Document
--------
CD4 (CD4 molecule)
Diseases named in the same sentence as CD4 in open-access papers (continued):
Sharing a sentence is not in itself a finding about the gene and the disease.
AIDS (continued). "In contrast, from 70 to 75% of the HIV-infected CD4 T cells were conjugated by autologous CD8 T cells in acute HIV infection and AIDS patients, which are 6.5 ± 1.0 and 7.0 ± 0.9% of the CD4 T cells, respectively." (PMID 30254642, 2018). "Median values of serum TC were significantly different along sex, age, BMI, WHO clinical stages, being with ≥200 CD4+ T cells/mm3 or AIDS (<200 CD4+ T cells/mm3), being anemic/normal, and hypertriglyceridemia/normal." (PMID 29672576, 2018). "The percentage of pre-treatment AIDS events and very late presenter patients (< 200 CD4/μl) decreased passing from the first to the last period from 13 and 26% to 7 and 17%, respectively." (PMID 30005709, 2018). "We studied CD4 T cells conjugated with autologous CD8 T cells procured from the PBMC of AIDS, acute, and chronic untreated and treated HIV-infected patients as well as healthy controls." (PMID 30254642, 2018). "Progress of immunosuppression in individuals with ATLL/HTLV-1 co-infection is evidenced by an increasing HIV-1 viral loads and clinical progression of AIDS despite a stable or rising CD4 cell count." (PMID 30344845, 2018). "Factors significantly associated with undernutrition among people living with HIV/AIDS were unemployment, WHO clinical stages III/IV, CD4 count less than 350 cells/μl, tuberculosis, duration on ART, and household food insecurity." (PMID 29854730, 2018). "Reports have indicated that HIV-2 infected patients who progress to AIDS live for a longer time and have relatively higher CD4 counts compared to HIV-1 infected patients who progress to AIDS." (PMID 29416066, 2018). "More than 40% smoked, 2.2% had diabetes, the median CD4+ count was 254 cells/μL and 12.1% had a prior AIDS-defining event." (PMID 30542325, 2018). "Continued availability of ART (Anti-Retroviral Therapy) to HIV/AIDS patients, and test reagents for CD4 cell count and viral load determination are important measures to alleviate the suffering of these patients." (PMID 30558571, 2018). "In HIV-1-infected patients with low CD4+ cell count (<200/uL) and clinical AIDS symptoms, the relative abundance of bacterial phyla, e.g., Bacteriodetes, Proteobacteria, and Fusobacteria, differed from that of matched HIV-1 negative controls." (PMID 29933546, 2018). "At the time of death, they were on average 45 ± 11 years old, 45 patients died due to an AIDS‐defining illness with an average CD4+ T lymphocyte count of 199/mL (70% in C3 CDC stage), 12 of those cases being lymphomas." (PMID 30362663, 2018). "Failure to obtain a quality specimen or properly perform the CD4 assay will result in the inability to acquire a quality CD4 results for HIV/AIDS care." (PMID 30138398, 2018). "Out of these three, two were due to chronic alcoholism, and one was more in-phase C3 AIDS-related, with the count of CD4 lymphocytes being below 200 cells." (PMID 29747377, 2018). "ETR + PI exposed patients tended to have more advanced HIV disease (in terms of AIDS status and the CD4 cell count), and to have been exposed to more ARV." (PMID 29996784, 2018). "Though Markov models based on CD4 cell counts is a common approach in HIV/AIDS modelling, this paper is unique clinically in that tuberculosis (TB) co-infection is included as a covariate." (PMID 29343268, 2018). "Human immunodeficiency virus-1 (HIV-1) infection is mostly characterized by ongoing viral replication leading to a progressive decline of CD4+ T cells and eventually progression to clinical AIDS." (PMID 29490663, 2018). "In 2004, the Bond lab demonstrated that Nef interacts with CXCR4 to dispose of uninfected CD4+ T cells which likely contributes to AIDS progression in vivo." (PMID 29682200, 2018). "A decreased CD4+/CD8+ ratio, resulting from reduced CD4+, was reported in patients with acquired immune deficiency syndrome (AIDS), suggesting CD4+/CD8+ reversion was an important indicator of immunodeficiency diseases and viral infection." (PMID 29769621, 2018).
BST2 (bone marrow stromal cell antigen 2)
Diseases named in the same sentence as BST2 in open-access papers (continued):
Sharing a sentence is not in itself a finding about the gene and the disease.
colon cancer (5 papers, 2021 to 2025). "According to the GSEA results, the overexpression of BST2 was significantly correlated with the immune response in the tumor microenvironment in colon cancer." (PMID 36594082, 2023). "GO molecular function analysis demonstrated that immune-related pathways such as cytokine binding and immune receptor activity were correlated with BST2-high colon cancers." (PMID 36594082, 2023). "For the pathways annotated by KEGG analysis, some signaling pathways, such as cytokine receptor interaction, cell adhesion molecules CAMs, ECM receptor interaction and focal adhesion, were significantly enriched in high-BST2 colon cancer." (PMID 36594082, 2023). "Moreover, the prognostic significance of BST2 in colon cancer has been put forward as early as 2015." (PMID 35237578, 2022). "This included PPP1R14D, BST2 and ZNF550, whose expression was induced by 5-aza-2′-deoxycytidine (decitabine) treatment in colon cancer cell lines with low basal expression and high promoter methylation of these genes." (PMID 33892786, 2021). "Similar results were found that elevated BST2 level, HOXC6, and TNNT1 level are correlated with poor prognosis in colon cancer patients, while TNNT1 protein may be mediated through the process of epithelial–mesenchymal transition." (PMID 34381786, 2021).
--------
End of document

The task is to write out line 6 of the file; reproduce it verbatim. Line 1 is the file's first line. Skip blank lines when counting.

Diseases named in the same sentence as BST2 in open-access papers (continued):